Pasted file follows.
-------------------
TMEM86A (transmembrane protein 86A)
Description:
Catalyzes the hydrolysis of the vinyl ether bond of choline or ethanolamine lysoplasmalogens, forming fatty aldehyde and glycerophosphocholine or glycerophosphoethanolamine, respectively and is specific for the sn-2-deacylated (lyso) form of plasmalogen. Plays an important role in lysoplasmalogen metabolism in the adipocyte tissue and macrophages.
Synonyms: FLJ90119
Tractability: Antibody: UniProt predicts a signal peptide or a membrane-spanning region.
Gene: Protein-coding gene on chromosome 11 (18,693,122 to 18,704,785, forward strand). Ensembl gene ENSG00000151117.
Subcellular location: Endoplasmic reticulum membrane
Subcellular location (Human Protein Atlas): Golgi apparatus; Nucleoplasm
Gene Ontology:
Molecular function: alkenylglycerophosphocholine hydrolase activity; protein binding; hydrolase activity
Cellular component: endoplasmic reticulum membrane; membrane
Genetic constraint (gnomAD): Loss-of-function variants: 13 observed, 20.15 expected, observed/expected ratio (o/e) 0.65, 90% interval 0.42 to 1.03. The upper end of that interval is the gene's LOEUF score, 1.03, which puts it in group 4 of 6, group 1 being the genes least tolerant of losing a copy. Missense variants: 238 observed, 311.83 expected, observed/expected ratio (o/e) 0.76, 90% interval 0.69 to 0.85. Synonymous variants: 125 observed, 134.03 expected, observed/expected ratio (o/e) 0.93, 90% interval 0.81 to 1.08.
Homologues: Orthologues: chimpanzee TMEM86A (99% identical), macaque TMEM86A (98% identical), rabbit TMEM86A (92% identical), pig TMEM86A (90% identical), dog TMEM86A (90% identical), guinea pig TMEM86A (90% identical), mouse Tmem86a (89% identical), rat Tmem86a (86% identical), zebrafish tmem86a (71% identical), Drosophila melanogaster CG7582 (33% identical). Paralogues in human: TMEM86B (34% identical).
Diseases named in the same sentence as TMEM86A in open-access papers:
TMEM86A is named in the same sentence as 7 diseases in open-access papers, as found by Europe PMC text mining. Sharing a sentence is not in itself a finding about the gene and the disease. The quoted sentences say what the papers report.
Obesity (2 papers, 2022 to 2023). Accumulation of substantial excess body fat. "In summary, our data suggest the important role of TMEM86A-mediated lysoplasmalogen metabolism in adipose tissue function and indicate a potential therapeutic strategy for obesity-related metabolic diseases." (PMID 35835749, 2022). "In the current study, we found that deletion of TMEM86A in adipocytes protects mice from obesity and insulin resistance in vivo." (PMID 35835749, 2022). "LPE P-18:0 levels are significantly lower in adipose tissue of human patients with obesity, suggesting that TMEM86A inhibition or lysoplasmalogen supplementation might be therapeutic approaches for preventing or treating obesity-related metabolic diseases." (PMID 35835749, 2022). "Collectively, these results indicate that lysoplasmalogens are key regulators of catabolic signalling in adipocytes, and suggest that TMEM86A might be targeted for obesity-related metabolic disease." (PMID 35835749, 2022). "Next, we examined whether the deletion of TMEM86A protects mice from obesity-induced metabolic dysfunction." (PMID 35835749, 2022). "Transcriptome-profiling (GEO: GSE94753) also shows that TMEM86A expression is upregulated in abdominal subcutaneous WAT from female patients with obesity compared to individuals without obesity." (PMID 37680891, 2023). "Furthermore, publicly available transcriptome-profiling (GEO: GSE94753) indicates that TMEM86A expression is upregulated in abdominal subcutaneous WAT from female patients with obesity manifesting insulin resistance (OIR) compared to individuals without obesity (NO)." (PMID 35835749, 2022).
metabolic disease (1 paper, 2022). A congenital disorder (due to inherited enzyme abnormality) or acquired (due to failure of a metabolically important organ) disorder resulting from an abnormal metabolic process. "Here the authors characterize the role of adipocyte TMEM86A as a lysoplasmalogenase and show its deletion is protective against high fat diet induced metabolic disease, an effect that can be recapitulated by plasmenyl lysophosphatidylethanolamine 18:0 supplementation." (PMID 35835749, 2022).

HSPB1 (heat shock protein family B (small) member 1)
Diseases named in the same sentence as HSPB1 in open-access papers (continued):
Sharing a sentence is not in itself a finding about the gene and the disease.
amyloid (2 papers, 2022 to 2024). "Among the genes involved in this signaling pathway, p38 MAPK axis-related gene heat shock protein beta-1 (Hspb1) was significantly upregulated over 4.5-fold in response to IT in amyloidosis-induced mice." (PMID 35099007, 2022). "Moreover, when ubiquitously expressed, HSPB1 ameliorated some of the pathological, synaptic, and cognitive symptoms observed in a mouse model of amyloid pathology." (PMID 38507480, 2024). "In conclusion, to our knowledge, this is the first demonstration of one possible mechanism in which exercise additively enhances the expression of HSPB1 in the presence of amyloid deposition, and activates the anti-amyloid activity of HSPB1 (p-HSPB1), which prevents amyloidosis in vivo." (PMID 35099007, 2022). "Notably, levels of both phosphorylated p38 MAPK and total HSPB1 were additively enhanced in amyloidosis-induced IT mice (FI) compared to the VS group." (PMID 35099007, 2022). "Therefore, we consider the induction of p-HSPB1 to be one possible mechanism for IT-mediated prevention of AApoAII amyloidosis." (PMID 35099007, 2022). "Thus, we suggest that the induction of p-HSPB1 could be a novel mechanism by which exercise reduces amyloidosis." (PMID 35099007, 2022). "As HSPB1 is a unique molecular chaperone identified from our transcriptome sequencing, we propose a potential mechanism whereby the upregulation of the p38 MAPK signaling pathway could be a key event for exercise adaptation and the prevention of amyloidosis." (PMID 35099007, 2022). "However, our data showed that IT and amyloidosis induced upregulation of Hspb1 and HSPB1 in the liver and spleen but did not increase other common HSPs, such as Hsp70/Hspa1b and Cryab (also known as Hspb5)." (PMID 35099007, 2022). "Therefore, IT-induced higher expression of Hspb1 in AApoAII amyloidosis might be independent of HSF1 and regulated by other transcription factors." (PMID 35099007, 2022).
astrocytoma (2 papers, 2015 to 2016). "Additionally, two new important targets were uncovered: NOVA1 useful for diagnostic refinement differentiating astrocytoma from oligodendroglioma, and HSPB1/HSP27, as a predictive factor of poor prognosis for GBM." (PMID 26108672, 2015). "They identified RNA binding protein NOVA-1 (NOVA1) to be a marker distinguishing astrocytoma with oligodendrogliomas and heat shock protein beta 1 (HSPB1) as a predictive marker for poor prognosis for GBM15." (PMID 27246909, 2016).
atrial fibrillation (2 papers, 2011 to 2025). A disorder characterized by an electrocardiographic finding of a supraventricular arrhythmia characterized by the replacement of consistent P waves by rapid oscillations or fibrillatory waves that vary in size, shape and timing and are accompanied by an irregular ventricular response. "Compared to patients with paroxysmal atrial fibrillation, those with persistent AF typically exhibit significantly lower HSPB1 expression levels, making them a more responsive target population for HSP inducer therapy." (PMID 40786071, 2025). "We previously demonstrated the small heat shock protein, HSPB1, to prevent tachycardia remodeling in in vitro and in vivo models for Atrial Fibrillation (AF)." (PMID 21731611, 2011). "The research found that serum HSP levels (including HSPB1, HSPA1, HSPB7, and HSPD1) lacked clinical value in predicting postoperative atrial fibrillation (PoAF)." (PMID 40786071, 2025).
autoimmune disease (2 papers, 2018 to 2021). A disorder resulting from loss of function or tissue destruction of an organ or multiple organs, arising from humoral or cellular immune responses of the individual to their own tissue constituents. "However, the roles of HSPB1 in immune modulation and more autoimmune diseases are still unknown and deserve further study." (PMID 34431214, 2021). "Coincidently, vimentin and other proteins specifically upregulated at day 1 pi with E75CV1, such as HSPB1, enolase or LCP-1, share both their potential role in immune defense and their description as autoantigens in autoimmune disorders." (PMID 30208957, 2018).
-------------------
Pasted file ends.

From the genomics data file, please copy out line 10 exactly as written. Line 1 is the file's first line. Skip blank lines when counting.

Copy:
Molecular function: alkenylglycerophosphocholine hydrolase activity; protein binding; hydrolase activity